Tact |
Music Terms

Tact |

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German Takt, from lat. tactus – touch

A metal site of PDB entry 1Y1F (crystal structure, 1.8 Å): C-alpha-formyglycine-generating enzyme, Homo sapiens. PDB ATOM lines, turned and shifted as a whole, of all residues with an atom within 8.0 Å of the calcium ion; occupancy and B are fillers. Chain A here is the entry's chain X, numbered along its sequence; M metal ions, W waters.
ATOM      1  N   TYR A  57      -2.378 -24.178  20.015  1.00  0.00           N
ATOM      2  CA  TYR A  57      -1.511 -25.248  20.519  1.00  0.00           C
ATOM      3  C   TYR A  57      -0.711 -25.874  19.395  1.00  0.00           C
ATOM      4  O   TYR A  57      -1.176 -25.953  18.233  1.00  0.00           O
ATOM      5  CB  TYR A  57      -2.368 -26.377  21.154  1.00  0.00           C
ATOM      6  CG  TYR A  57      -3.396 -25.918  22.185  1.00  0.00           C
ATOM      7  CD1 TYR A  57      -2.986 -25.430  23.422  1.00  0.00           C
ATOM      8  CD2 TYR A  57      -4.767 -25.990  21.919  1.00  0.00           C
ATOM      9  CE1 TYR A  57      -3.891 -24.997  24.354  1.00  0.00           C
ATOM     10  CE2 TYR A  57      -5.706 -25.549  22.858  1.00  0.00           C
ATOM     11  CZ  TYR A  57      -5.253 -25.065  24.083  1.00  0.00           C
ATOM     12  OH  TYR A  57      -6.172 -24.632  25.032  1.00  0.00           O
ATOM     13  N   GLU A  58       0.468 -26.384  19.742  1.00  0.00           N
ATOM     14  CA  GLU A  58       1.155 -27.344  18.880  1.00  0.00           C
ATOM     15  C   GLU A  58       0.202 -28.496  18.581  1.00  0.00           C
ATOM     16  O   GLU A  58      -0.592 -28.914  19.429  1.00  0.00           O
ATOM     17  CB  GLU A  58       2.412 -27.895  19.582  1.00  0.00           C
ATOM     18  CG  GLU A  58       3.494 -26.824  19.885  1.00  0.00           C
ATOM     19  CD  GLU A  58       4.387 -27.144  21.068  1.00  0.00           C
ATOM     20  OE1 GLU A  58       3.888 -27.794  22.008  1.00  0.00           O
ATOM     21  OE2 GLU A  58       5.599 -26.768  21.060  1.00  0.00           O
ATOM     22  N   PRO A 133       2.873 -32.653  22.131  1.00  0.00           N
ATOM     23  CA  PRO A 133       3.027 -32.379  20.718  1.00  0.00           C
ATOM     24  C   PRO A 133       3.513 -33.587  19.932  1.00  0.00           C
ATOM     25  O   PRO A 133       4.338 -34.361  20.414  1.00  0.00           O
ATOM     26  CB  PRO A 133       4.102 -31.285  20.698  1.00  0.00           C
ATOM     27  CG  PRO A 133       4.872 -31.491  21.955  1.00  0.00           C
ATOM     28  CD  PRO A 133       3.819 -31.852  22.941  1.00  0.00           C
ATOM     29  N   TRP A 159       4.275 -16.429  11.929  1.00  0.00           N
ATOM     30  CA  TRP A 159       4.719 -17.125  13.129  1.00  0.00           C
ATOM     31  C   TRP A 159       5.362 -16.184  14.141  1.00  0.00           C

Since the 17th century, the basic unit of meter in music, a section of a piece of music that begins with a strong metrical accent. In musical notation, T. are distinguished by vertical lines standing in front of these accents – bar lines. Historically, T. comes from the accompanying bunks. music of the dance character of uniform beats, the intervals between which are close to the inter-beat intervals of a normal pulse, most accurately estimated in magnitude by direct perception. In mensural music, such a primitive “beating T.” gave nature. a measure of note durations (Latin mensura, hence Italian misura and French mesure, meaning T.). In ars antiqua, longa corresponded to this measure; later in connection with the introduction to polyphonic. the music of smaller note durations, the absolute value of which increased, the role of the unit of measurement passes to brevis; in the 16th century, when the term tactus comes into use, it is equated with the normal size of the semibrevis. Since increases and decreases (“proportions”) could change the duration of notes compared to their normal value (integer valor), along with T. alla semibreve there were T. alla breve (due to halving, brevis was equated to the normal value of semibrevis) and alla minima (when doubled). In the 17th century, when T. was being formed in the modern. sense, semibrevis, which has become a “whole note”, remains a unit corresponding to the value of normal T.; a further increase in its duration, however, is associated with the stretching of the very T., to-ry loses the value of the definition. measures of time. New T. is usually divided by weaker accents into shares (typically 4) or counting times (German Zdhlzeiten), on average, approximately corresponding in duration to mensural T., but b. hours, denoted as quarters of a whole note (=semiminima).